Figure 11 shows the source code for a very basic cleanup extension that is able to free up to 1MB of space. The standard implementation provides you with message boxes that help you understand how and in what order the various methods are invoked. Note that there's an error in the current MSDN documentation about the prototype of the Deactivate method. As you can probably figure out from the emptyvc.h header file, the correct prototype is:

STDMETHOD(Deactivate)(DWORD *pdwFlags) 
      The documentation considers the argument as a DWORD. The Windows 2000-specific InitializeEx method is supposed to provide facilities for localizing the extension. Under Windows 98, the button text, the description, and the display name of the handler are read from the registry. They can be determined by the extension code under Windows 2000. A cleanup handler can show a dialog box that will typically be used to provide a preview of the deletable files. The ShowProperties method is responsible for opening this window. To enable it you should provide button text and set the EVCF_HASSETTINGS flag from within InitializeEx.

Folder Utilities

      In my August 1999 MSJ article, "Logo Requirements and More: Solutions for Writing Great Windows 2000-based Apps" (, I explained how to assign a custom icon to a folder. This feature has been introduced by the Desktop Update and is also available on Windows 9x and Windows NT 4.0. Windows 2000 fixes some little folder icon inconsistencies you may have encountered with the Desktop Update in Windows 9x. In particular, the custom icons are now displayed on both the left and right Explorer panes and by the shell view object used by the Open/Save dialogs. You can also specify a description for any folder that the shell will display through a tooltip or a label in the Explorer's right pane.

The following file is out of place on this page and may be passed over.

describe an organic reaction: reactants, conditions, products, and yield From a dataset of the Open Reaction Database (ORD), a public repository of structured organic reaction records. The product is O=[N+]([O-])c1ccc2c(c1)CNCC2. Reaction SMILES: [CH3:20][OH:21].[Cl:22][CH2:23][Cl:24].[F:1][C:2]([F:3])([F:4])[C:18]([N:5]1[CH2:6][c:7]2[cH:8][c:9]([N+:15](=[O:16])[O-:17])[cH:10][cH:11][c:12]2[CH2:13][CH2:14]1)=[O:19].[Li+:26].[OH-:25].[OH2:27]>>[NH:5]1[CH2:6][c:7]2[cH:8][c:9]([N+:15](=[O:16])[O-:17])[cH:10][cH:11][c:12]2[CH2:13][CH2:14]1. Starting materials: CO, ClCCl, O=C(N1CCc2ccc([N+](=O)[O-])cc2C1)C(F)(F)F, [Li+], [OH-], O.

The key to these UI enhancements is a text file called desktop.ini. Put a file with that name in a folder, mark the folder itself as read-only, and the shell will automatically assign a special meaning to desktop.ini. If the folder is not marked read-only, then desktop.ini is treated as a normal file and its content is not used to enhance the folder appearance. (Note that you can still copy and delete files from a read-only folder.)
      If you right-click within the area of a folder, you can start the "Customize this folder" wizard. Among other things, it allows you to set a background image for the folder and to specify an HTML template for rendering the content. In addition, you can specify a comment for the folder. This comment can be any HTML text that will be saved under a subfolder called Folder Settings with the name comment.htt. In other words, you can embed an entire HTML page in the Explorer's right pane to describe a folder (see Figure 12). Remember that both desktop.ini and the Folder Settings folder are hidden files, so you can't see them unless you've checked the show all files setting in the Folder Options dialog box.
Figure 12 Customizing a Folder
Figure 12 Customizing a Folder

      The customization wizard is the only interactive tool that the shell provides to enhance the folder's user interface. There's no user interface support to help you assign a custom icon and a folder description. To make up for this, let's write a folder's property page handler¯a shell extension that inserts an additional page into the folder's Properties dialog box. This new page will have a tab called Customize and will look like the one in Figure 13.
Figure 13 Property Sheet Handler
Figure 13 Property Sheet Handler

      You can enter a description text and choose an icon to replace the standard folder bitmap. A property sheet shell extension requires you to arrange a dialog template and all the code necessary to put it to work. Plus, you must implement the IShellExtInit and the IShellPropSheetExt interfaces. Actually, this can be resolved by writing two functions: Initialize and AddPages.